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Sarrament of the Lord's Supper
HELPS TO THE DUE AND PROFITABLE OBSERVANCE
OF THE COMMUNION SEASON
REV. JAMES COCHRANE, A.M.
ONE OF THE MINISTERS OF CUPAR-FIFE
“This do in remembrance of me."-1 Cor. xi. 24
PATON AND RITCHIE
THE Sacrament of the Lord's Supper is one of the positive ordinances of the Gospel. Jesus Christ himself instituted it; instituted it at the most solemn conjuncture of His history; instituted it with the view of its being statedly celebrated by His people in all ages down to the close of time. No Christian can therefore neglect it. To do so is virtually to renounce our Baptism, and live without God, and without hope in the world. What commandment of our blessed Redeemer may we be expected to honour, if His dying commandment is perseveringly set at nought by us ?
But it ought to be our earnest wish, not only to observe this ordinance, but to observe it with due seriousness and solemnity. The season
of munion is one of special devotion. We ought,
, then, if ever, to cherish holy thoughts—to occupy the mind with holy aspirations—to surrender the heart to holy desires and resolutions.
It is with this view that the present little work has been composed. In the Church of Scotland, the custom has been observed for centuries, not only to set apart special Sabbaths for the dispensation of the ordinance, but to occupy several other
days with religious services suitable to the occasion of solemn. communion. The Author has availed himself of this circumstance, and drawn up conformably thereto, a series of Meditations, Prayers, Scripture Readings, and other exercises. His idea is, that intending communicants should set apart one hour on each of the days and seasons numbered and specified, and use the portion of the work so marked as the manual or guide of their devotions on that occasion. He believes, that if the reader will do this thoughtfully, prayerfully, devoutly, he will not only be led to comprehend more accurately the nature of the ordinance; but, what is of far greater consequence, be made experimentally to feel its unspeakable value in impressing and edifying the soul.
The work has been drawn up by the author for the benefit of his own congregation, and especially for those amongst them who are young in the Christian life. It is his earnest prayer, that these,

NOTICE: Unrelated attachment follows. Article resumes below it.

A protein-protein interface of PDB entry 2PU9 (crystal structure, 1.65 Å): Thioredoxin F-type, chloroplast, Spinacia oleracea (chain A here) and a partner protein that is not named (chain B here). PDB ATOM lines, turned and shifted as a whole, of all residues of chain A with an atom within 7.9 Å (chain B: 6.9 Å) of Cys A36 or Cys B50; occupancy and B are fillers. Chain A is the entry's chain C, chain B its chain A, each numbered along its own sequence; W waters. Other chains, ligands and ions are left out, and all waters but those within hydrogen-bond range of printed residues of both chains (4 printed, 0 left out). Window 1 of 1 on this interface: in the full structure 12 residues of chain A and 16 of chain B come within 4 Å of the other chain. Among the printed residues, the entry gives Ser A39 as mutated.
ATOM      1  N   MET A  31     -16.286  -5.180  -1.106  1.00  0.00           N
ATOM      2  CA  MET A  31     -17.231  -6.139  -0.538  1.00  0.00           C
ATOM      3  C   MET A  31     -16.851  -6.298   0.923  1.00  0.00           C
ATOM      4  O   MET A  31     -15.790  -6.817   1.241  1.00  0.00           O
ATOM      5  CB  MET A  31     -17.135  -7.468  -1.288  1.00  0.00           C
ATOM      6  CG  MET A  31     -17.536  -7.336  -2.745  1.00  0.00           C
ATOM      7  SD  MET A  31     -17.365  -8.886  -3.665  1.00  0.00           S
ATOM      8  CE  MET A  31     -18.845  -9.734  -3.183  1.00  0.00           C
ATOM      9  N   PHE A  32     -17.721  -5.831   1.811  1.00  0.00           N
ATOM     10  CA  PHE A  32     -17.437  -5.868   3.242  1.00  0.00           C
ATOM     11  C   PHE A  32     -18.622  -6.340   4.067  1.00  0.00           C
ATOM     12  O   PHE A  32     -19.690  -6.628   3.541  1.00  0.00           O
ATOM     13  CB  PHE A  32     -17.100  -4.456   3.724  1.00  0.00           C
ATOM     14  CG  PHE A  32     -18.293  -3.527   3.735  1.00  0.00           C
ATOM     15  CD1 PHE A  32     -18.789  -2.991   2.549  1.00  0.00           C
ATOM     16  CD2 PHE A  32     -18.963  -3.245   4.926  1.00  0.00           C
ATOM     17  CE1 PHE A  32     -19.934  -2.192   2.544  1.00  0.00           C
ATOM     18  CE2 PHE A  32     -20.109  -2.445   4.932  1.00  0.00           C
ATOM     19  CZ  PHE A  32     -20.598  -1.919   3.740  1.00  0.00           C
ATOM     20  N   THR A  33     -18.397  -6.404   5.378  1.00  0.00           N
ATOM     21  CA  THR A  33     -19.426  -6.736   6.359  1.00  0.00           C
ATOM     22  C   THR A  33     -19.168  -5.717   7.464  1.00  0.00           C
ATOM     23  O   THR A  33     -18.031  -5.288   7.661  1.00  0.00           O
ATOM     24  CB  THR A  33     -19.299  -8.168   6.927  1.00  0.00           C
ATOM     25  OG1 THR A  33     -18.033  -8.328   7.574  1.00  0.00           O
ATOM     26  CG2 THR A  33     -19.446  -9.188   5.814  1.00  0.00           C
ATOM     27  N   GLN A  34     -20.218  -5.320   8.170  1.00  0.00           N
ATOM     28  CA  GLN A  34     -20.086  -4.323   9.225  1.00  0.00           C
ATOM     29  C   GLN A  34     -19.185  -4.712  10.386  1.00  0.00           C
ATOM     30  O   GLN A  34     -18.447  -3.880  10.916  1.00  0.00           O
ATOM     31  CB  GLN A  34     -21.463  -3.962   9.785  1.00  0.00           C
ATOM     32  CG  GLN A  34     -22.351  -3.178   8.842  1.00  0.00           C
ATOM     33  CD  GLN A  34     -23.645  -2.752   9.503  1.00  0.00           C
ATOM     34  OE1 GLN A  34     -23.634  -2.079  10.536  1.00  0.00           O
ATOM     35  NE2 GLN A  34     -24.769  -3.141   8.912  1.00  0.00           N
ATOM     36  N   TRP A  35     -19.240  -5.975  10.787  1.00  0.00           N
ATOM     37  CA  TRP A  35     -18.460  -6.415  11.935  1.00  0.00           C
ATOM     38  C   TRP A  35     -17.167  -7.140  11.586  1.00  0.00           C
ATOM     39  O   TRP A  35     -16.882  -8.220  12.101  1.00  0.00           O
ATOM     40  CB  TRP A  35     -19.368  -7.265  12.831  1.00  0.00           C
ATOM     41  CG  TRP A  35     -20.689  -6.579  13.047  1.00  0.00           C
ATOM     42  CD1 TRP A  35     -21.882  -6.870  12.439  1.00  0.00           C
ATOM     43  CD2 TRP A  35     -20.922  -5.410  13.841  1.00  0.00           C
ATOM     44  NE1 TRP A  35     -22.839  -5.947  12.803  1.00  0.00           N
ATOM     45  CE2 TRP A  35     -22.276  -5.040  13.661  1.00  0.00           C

. and all others into whose hands the following pages may come, may derive benefit from their perusal; and with this view he commends them to the blessing of Him who can order to His own glory, and the good of souls, even the feeblest and most imperfect attempts to serve Him.
CUPAR-FIFE, November, 1849.
Barrament of the Lord's Supper.
1.-SABBATH BEFORE THE COMMUNION.
MEDITATION. Had I the prospect of going into the presence of an earthly sovereign, or even of one of my
fellowmen only a little more exalted in station than myself, I would think it right to make some preparation for such an interview. But I propose going into the presence, and sitting down at the table of the Great God, the King of kings, and Lord of lords. Surely, then, it is incumbent on me to seek due preparation of heart for so holy an exercise.
I am a dying yet immortal creature. The doom of man was pronounced long ago, “ Dust thou art, , and unto dust thou shalt return;" and, from what I feel in my own body, and see in the world around me, it is sufficiently obvious that I am liable to the stroke of death. But there is something in me which cannot die. The body may become the occupant of a coffin, and be turned to dust in the
, grave; but this soul, which feels and thinks, must continue to feel and to think on. Death is but the laying down of this fleshly tabernacle, that the soul
may become conscious of the realities of the spiritual world. And a time of awakening is coming even for the body. All who are in their
graves must hear the voice of the Son of